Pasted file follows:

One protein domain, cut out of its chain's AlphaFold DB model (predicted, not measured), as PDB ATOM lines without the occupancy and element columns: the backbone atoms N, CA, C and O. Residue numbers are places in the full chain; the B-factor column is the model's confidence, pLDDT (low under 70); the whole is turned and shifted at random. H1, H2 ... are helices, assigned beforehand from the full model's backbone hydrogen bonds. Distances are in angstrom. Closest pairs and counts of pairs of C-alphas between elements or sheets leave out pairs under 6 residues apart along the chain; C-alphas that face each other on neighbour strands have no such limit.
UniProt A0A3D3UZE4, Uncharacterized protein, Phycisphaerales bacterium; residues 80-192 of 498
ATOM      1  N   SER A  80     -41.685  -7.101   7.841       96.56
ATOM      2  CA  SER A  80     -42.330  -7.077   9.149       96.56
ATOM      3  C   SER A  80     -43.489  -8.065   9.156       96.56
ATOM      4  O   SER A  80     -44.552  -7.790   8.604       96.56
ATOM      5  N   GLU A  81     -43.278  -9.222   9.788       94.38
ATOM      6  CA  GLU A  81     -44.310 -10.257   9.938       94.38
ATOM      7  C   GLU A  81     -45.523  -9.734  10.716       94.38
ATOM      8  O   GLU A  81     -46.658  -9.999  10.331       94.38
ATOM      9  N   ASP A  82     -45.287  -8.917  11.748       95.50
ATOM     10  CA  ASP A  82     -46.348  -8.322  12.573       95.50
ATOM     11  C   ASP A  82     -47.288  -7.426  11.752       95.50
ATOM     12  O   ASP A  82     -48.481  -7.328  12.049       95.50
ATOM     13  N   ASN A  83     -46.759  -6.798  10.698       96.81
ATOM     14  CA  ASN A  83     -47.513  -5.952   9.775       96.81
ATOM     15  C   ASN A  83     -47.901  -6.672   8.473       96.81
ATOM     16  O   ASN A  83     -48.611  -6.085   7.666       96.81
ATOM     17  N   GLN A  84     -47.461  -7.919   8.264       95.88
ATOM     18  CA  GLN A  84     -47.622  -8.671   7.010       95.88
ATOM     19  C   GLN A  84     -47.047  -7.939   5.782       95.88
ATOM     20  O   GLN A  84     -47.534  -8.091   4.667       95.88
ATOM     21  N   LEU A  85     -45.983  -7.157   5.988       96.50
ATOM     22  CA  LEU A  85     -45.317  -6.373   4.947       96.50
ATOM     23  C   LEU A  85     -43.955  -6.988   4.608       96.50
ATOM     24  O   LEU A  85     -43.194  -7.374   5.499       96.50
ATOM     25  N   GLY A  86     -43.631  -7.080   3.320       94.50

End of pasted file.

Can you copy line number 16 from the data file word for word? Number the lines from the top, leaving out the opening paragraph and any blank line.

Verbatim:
ATOM     15  C   ASN A  83     -47.901  -6.672   8.473       96.81